Brian Beutler wrote a really good article over at New Republic yesterday, Republicans Are Playing Dirty Tricks to Worsen Democrats’ Midterm-Voter Problem. He contrasted the efforts of Mark Begich to get voters out to the polls in Alaska with the efforts of the conservative Americans for Prosperity to restrict voting by sending out incorrect information to people “and at least one cat.”
There is an obvious difference here. What the Democrats are doing is good old fashioned retail politics. What the Republicans are doing is simply illegal. Of course, they always claim that such stunts are nothing but mistakes. And it isn’t completely ridiculous to believe that. After all, for something in excess of thirty years, the Republicans have show themselves to be incompetent regarding pretty much anything other than winning elections. Still, the “win any way you can” philosophy is as fundamental to the conservative movement as anything — even going back to the Nixon administration and what they called “rat fucking.”
But let’s just think about the Bush the Younger years. Karl Rove’s great political insight was that the focus of politics should be getting out your voters. Don’t worry about the middle — the undecided voters. Of course, that strategy only works so long as your ideology has a reasonable level of popularity. In the last decade, the Republican Party has lost much of its social conservative appeal. It is more clear than ever that what the party believes in is the rich and their well being. Remember how lots of old people voted for Bush in 2004 because he was going to stick it to the fags, but once he got elected, Bush decided to use his political capital to privatize Social Security? That doesn’t endear a political party to a group of voters.
Not to worry! Now the Republicans have Karl Rove Double Plus Good: don’t worry about your own voters, just stop Democrats from voting. There are many ways that they are going about this. Sadly, most of them are legal. Or at least legal enough such that they are ending up in the courts, where conservative judges are often finding that there is no level of voting restriction that is illegal. This is because, regardless of where you find them in the government, conservatives do not believe in democracy.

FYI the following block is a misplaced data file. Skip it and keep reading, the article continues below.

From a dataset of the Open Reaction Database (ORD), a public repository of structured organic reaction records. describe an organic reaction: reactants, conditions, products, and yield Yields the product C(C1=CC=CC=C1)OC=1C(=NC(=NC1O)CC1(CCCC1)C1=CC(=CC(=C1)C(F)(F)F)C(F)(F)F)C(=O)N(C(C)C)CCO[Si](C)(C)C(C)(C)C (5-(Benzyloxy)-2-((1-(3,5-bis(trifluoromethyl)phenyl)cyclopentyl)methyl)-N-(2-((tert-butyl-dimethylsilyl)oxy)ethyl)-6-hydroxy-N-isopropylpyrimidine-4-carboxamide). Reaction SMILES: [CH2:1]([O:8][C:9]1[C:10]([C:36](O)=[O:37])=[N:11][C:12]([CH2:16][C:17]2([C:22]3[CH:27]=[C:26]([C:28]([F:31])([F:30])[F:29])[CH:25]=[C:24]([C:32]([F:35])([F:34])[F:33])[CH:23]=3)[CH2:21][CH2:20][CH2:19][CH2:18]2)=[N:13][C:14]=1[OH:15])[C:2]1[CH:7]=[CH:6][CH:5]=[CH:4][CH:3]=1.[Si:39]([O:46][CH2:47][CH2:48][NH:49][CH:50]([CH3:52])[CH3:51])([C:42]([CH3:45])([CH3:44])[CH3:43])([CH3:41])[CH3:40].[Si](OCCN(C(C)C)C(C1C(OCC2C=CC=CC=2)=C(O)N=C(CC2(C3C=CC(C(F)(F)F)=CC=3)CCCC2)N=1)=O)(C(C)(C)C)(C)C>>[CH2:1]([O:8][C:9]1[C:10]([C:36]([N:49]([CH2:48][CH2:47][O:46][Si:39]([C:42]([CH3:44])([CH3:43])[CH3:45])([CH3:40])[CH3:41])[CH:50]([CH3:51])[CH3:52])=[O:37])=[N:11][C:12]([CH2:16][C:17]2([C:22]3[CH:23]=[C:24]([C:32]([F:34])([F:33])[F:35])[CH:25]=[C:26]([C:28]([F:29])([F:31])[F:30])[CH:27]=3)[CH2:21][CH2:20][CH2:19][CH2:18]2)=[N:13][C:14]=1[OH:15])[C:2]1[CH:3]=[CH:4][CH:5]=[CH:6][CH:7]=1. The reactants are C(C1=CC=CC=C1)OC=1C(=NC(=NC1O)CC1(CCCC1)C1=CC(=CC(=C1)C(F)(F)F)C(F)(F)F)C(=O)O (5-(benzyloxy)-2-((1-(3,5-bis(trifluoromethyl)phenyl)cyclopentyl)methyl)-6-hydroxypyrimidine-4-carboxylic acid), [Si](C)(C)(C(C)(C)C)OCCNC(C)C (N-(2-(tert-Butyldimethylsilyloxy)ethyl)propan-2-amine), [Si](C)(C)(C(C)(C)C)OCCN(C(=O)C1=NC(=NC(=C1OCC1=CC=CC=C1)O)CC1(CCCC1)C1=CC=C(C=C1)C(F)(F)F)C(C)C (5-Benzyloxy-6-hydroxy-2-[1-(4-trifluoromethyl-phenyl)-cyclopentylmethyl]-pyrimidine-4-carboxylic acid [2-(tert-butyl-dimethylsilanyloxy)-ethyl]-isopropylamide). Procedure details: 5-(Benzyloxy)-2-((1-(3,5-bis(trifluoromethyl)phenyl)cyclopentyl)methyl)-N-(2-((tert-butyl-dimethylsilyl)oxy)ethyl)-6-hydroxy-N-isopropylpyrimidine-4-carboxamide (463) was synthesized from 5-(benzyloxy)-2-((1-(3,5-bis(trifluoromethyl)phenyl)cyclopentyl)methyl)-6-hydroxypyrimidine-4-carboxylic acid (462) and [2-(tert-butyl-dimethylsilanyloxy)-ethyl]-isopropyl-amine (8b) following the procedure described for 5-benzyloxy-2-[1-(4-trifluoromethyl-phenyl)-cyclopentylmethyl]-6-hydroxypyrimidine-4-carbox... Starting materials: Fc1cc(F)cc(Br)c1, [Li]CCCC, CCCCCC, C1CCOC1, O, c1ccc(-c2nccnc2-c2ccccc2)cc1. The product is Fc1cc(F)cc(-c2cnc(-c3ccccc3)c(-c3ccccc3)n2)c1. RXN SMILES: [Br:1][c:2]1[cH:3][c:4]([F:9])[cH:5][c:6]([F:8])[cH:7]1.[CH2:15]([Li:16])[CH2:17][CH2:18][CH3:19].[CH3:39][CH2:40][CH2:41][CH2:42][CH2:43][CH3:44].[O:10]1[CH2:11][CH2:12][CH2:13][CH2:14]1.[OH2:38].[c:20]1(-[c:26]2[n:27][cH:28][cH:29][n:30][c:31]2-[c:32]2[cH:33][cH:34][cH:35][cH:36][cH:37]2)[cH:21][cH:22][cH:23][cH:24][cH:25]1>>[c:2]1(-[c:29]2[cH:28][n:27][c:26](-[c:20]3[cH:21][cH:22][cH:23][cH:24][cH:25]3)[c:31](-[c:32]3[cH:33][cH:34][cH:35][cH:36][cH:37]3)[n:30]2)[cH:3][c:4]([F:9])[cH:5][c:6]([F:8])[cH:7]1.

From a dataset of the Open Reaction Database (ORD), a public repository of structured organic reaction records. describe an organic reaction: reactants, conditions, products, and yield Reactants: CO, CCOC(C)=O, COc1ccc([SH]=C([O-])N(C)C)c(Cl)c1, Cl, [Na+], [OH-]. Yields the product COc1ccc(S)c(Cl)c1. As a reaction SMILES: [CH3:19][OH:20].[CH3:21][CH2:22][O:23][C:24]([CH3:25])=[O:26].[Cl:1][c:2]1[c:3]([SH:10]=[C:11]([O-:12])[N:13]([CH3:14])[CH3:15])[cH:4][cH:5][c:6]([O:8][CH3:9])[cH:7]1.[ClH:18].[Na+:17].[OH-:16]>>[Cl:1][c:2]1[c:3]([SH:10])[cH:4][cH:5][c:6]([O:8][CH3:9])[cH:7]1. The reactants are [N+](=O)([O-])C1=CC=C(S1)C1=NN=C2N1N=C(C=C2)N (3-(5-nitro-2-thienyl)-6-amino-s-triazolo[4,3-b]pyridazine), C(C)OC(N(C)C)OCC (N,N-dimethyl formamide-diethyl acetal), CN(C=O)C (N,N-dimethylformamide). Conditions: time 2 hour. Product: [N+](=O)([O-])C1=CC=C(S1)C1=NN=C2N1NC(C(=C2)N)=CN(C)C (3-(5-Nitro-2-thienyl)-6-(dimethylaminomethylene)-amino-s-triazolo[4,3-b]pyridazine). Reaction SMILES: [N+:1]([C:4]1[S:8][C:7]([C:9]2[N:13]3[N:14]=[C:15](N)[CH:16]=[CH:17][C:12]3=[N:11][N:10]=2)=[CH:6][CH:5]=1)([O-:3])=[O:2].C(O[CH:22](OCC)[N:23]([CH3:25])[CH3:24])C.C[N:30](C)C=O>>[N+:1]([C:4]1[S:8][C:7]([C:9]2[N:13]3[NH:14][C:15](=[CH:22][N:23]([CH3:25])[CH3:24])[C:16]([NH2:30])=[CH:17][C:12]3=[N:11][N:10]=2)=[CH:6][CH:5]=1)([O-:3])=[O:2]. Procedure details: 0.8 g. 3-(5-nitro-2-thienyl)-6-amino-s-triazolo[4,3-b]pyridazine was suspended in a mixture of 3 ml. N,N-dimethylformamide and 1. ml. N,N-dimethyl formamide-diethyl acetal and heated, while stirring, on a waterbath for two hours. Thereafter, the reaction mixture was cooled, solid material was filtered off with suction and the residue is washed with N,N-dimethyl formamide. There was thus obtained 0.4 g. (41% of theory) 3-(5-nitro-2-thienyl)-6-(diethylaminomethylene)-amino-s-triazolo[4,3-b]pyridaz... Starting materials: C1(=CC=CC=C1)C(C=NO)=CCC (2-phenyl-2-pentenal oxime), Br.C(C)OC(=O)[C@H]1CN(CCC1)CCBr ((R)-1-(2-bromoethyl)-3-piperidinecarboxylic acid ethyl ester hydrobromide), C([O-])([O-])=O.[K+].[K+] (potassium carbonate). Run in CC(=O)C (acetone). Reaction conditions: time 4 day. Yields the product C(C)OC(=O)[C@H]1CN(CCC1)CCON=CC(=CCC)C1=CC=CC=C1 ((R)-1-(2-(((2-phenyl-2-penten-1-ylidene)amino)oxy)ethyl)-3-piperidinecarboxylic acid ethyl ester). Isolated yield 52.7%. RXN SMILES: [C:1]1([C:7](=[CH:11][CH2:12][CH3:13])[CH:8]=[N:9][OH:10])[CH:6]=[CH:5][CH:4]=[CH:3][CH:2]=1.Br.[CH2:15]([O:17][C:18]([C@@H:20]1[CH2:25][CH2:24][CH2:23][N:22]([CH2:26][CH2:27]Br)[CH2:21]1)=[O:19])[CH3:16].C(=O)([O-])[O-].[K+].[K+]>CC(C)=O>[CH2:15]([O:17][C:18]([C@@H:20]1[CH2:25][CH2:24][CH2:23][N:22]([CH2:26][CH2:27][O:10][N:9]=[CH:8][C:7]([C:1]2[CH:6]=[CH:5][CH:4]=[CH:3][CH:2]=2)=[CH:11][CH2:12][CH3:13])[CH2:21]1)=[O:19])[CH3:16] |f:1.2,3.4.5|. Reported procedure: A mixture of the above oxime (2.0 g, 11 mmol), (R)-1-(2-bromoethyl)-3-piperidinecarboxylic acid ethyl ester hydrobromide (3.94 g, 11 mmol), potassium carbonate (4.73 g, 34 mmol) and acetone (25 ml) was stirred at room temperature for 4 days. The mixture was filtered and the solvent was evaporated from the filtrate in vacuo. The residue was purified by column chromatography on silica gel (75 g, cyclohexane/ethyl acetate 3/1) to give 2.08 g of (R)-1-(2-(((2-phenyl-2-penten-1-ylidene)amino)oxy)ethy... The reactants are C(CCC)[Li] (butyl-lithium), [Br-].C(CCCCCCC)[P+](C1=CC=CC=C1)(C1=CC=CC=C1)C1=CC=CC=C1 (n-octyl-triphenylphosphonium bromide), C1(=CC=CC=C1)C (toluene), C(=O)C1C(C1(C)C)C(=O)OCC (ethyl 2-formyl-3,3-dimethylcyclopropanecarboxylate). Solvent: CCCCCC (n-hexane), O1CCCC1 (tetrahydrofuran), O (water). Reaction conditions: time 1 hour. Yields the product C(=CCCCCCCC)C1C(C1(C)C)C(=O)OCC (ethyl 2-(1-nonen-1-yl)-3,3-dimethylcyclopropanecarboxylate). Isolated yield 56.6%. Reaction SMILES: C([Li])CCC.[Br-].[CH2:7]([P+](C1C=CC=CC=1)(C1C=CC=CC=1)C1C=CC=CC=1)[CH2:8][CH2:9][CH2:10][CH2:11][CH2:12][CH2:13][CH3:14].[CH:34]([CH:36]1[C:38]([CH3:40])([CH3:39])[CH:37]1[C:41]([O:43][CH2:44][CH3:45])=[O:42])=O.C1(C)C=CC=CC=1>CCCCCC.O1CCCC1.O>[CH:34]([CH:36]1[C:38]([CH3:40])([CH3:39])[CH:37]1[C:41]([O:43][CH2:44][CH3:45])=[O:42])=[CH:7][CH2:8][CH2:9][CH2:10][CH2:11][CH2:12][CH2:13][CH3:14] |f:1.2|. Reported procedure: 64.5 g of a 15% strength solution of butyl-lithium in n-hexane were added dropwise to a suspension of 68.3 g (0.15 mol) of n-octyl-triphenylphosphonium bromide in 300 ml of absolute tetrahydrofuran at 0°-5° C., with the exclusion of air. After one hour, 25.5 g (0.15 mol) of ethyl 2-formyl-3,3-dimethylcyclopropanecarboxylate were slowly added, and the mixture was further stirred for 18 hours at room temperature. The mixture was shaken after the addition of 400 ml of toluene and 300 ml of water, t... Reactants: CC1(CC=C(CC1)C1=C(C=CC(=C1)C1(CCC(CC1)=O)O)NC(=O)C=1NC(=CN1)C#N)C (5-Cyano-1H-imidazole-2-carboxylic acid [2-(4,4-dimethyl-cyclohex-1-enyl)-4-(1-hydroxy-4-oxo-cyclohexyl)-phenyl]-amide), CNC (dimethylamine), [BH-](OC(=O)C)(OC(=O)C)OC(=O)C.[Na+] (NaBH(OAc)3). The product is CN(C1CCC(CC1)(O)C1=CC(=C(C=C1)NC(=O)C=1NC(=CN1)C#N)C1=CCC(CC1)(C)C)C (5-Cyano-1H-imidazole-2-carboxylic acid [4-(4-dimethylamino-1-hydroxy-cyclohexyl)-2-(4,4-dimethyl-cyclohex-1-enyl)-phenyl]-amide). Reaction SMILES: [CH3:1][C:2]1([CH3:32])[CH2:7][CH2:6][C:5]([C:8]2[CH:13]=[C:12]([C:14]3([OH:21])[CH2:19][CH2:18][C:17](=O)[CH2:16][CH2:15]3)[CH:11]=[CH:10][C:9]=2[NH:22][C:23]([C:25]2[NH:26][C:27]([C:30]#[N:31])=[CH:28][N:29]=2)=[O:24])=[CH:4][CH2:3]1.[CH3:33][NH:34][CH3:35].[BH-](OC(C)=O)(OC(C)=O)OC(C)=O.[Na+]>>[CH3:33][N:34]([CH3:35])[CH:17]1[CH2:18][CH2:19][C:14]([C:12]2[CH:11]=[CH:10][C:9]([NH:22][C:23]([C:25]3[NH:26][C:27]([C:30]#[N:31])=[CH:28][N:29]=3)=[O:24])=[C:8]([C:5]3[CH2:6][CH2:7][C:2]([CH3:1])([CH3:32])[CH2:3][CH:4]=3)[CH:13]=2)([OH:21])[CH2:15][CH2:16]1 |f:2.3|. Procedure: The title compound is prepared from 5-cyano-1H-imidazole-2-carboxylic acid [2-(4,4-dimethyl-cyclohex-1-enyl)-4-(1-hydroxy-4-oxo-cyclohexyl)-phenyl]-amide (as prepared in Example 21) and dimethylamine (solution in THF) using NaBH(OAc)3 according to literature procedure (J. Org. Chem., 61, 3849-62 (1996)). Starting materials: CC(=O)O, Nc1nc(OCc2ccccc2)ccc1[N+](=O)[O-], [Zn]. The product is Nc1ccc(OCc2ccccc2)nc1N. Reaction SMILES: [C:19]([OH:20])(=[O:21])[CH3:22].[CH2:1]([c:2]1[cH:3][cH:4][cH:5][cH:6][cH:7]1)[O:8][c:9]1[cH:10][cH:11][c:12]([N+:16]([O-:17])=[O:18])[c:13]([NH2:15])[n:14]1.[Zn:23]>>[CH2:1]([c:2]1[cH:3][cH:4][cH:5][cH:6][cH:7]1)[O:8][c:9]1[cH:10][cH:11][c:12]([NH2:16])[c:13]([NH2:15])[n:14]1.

That’s what was behind Karl Rove’s idea that the government should be able to do whatever it wanted with 50% of the vote plus one vote. I wrote about this is some detail, The “50 Percent of the Votes, Plus One” Doctrine. This is a typical tactic of a radical group, as I discussed earlier today. When Hugo Chávez tried to get the Venezuelan constitution changed, it lost by a very small amount. When people asked him if he was going to request a recount, he said no. He said he only wanted to change the constitution if the people clearly wanted it. Chávez had his problems, but he was a bigger believer in democracy than the leaders of the Republican Party.
So the current state of politics is not surprising. It is clear that what the Republicans are doing in terms of voting is what they are doing in every area of politics. They are trying to maintain competitiveness in the short term without making any changes to the Party. And it may work this time around. But note that it isn’t working well. Just looking at the Senate: the Republicans are looking at a best case scenario where they will do as well as we would expect given the fundamentals. The fact that the Democrats might hang onto the Senate is just laughable.
It will be interesting to see what happens to the Republicans in 2016 and beyond. Their short-term fixes have run their course. If they don’t make some real changes, they will turn into a regional party. What it’s going to take for them to avoid that is a little courage. I’m not at all sure they have it in them. I think that’s what’s behind all the chest pounding. They have to pretend to be tough because they are cowards. This year, that may be enough. But I wouldn’t want to be in the Republicans’ position. And regardless, I’d rather be in the party I’m in — the one that is betting on democracy, not against it.